Planning approvals decline in the second quarter of 2022

planning approvals spain
Planning approvals are the pipeline for new home building

Planning approvals in Spain declined by 15% in the Q2, the first double-digit decline since 2013 if you exclude the declines in 2020 caused by the pandemic and lockdown.

There were 20,791 planning approvals (visados) in the second quarter, down 15% on the same time last year, and 20% compared to the pre-covid year of 2019, according to the latest data from the Spanish government (MITMA). Planning approvals fell by double-digits in every month of the second quarter, having risen in every month of the first quarter.

Spanish planning approvals

The chart above shows the annualised change in planning approvals each quarter since 2009 with a long period of contraction up to the end of 2013, followed by a period of growth up to the second half of 2019, and a big drop in 2020 thanks to the pandemic. The annualised increase that followed in 2021 was partly due to recovery, but also due to comparison with the distorted picture of 2020.

Looking at regions of most interest to foreign buyers, planning approvals in Q2 fell the most in the Balearics (-39%), the Canaries (-38%), Murcia (-24%), Madrid (-16%), Andalusia (-13%), and Catalonia (-12%), but increased by 17% in the Valencian region.

If you zero in on planning approvals in the second quarter of each year going back to 2008 as illustrated by the next two charts, you see how planning approvals crashed after the real estate bubble burst, then slowly started to recover from 2014 onwards until the pandemic struck in 2020, though never reaching anywhere near the building frenzy of the boom years.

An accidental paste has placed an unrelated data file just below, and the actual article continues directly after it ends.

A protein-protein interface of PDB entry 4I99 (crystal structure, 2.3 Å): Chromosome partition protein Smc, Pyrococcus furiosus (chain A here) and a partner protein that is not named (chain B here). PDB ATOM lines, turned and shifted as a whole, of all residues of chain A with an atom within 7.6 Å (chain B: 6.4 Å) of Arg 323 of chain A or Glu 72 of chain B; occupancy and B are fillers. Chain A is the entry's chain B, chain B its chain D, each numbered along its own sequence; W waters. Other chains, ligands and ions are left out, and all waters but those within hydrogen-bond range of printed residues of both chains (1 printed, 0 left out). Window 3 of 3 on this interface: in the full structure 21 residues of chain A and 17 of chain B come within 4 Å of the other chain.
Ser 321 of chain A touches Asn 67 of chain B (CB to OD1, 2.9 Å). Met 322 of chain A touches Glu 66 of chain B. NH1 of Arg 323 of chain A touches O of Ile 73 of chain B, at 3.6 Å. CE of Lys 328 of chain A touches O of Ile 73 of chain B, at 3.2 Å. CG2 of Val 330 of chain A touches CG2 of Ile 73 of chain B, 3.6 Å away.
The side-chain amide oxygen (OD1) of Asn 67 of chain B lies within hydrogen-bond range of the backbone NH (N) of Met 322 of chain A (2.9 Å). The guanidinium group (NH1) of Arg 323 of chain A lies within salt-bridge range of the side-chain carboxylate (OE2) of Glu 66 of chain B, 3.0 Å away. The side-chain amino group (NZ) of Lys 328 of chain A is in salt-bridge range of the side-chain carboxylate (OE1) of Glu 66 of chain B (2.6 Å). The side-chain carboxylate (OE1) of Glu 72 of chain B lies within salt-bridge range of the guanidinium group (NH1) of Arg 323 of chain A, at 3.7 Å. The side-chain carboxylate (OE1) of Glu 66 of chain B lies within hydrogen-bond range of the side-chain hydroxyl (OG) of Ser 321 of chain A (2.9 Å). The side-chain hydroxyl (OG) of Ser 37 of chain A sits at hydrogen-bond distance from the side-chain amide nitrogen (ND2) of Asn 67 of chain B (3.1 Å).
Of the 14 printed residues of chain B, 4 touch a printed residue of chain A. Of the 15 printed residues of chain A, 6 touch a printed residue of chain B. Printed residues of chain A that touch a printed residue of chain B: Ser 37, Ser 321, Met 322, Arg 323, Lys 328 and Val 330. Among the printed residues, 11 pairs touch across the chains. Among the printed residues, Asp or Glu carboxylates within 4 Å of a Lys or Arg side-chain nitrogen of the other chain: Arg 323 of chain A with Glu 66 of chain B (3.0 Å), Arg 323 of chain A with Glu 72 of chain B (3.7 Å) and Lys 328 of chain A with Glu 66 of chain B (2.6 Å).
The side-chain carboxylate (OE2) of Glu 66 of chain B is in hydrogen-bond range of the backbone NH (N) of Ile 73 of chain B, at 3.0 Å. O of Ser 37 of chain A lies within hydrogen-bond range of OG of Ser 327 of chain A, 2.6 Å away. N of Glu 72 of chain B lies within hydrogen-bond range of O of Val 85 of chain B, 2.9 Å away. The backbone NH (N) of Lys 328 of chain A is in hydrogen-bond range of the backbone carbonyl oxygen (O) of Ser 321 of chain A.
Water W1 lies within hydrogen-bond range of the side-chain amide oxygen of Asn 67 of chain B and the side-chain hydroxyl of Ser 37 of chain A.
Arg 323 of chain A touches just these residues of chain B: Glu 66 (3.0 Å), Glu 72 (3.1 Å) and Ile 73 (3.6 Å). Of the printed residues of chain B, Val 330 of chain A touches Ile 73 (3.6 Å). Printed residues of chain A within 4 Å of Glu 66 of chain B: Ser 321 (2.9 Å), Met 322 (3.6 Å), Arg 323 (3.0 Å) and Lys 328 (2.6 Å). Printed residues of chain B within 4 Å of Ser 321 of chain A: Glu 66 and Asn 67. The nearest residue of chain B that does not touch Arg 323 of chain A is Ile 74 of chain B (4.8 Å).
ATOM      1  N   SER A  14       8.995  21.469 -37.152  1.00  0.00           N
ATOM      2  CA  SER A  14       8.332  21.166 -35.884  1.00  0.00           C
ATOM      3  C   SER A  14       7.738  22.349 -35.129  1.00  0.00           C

Why the decline?

Why have planning approvals taken a downward turn in Q2 of this year? First of all, the decline could be a one-off, with a return to growth in subsequent quarters so it’s too early to jump to conclusions, though the sustained decline in every month of Q2 doesn’t bode well.

If this is the start of a new period of decline in Spanish housing starts the drivers are likely to include the exploding cost of building materials, rising interest rates pushing up financial risks for developers, and lower overall confidence in the local and global outlook as 2022 unfolds.

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